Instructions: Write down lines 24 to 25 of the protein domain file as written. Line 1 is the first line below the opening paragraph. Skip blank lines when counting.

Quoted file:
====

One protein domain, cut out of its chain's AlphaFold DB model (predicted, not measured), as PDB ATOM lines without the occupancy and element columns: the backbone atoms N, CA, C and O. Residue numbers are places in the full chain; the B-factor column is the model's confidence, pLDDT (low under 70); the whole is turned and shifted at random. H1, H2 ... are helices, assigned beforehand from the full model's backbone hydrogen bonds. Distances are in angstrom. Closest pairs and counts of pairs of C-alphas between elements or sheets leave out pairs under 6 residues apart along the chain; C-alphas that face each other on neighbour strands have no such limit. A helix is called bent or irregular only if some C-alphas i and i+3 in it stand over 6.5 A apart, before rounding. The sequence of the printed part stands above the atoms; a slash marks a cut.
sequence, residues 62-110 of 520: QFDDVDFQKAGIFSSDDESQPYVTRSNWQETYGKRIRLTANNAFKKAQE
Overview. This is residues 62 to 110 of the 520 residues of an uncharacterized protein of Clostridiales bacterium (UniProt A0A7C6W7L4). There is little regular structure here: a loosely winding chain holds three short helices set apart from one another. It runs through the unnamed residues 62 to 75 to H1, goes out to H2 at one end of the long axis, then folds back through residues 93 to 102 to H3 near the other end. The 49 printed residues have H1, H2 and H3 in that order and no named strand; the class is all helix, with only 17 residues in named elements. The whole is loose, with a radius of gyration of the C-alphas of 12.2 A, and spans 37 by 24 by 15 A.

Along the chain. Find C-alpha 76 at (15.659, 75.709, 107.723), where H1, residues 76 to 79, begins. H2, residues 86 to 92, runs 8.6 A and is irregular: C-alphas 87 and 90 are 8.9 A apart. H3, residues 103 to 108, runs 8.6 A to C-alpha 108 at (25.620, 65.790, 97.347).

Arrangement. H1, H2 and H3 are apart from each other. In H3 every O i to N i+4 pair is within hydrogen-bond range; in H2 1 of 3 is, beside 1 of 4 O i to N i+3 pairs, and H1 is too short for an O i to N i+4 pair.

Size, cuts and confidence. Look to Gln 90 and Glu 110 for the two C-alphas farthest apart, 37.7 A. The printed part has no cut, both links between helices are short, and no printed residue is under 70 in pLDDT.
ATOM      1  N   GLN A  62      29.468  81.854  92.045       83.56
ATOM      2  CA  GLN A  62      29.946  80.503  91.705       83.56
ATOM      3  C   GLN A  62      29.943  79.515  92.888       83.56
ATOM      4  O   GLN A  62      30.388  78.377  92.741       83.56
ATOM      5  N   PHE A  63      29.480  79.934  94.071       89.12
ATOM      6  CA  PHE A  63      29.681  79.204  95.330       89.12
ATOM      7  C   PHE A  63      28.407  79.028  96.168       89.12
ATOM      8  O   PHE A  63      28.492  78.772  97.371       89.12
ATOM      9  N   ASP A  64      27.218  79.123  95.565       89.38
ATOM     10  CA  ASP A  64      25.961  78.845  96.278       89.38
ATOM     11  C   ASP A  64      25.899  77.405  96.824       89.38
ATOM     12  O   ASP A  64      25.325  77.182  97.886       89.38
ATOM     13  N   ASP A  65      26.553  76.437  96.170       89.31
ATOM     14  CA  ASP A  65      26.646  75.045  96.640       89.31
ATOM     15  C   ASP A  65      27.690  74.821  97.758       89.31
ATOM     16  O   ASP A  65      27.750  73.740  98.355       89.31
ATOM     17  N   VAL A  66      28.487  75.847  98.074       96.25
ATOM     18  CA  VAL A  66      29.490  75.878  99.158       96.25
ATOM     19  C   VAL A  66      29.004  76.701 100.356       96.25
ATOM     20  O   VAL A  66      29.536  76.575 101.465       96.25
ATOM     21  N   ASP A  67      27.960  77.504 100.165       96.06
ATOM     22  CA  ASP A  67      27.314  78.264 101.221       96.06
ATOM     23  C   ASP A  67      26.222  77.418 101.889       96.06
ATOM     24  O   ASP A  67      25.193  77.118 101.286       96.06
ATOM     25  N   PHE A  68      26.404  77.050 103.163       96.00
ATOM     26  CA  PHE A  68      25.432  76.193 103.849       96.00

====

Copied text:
ATOM     19  C   VAL A  66      29.004  76.701 100.356       96.25
ATOM     20  O   VAL A  66      29.536  76.575 101.465       96.25